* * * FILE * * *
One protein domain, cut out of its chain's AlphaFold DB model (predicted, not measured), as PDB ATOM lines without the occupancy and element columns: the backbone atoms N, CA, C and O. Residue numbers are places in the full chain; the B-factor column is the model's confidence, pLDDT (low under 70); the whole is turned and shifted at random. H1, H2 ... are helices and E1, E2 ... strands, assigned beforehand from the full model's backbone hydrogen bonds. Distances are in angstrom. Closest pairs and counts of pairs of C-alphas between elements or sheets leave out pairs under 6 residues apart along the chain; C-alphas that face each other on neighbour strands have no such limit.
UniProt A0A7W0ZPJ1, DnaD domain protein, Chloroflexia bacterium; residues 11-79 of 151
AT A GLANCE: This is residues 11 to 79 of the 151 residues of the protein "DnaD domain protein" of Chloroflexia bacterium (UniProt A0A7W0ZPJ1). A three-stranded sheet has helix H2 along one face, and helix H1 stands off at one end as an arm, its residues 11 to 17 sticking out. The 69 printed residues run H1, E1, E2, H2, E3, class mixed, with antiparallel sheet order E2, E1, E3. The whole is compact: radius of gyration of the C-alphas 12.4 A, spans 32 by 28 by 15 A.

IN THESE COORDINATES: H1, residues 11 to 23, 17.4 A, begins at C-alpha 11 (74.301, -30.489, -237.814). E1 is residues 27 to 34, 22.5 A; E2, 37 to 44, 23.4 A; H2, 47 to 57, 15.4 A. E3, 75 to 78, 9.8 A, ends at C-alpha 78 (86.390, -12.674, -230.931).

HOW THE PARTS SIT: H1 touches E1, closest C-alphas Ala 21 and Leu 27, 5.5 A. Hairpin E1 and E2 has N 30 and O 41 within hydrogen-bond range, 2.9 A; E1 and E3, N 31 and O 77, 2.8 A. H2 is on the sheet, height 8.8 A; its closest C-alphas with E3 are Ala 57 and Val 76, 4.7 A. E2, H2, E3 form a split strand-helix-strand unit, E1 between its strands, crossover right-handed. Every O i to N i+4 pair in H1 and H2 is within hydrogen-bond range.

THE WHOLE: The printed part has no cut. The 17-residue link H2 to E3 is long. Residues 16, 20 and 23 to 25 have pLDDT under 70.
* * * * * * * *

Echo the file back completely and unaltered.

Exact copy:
One protein domain, cut out of its chain's AlphaFold DB model (predicted, not measured), as PDB ATOM lines without the occupancy and element columns: the backbone atoms N, CA, C and O. Residue numbers are places in the full chain; the B-factor column is the model's confidence, pLDDT (low under 70); the whole is turned and shifted at random. H1, H2 ... are helices and E1, E2 ... strands, assigned beforehand from the full model's backbone hydrogen bonds. Distances are in angstrom. Closest pairs and counts of pairs of C-alphas between elements or sheets leave out pairs under 6 residues apart along the chain; C-alphas that face each other on neighbour strands have no such limit.
UniProt A0A7W0ZPJ1, DnaD domain protein, Chloroflexia bacterium; residues 11-79 of 151
AT A GLANCE: This is residues 11 to 79 of the 151 residues of the protein "DnaD domain protein" of Chloroflexia bacterium (UniProt A0A7W0ZPJ1). A three-stranded sheet has helix H2 along one face, and helix H1 stands off at one end as an arm, its residues 11 to 17 sticking out. The 69 printed residues run H1, E1, E2, H2, E3, class mixed, with antiparallel sheet order E2, E1, E3. The whole is compact: radius of gyration of the C-alphas 12.4 A, spans 32 by 28 by 15 A.

IN THESE COORDINATES: H1, residues 11 to 23, 17.4 A, begins at C-alpha 11 (74.301, -30.489, -237.814). E1 is residues 27 to 34, 22.5 A; E2, 37 to 44, 23.4 A; H2, 47 to 57, 15.4 A. E3, 75 to 78, 9.8 A, ends at C-alpha 78 (86.390, -12.674, -230.931).

HOW THE PARTS SIT: H1 touches E1, closest C-alphas Ala 21 and Leu 27, 5.5 A. Hairpin E1 and E2 has N 30 and O 41 within hydrogen-bond range, 2.9 A; E1 and E3, N 31 and O 77, 2.8 A. H2 is on the sheet, height 8.8 A; its closest C-alphas with E3 are Ala 57 and Val 76, 4.7 A. E2, H2, E3 form a split strand-helix-strand unit, E1 between its strands, crossover right-handed. Every O i to N i+4 pair in H1 and H2 is within hydrogen-bond range.

THE WHOLE: The printed part has no cut. The 17-residue link H2 to E3 is long. Residues 16, 20 and 23 to 25 have pLDDT under 70.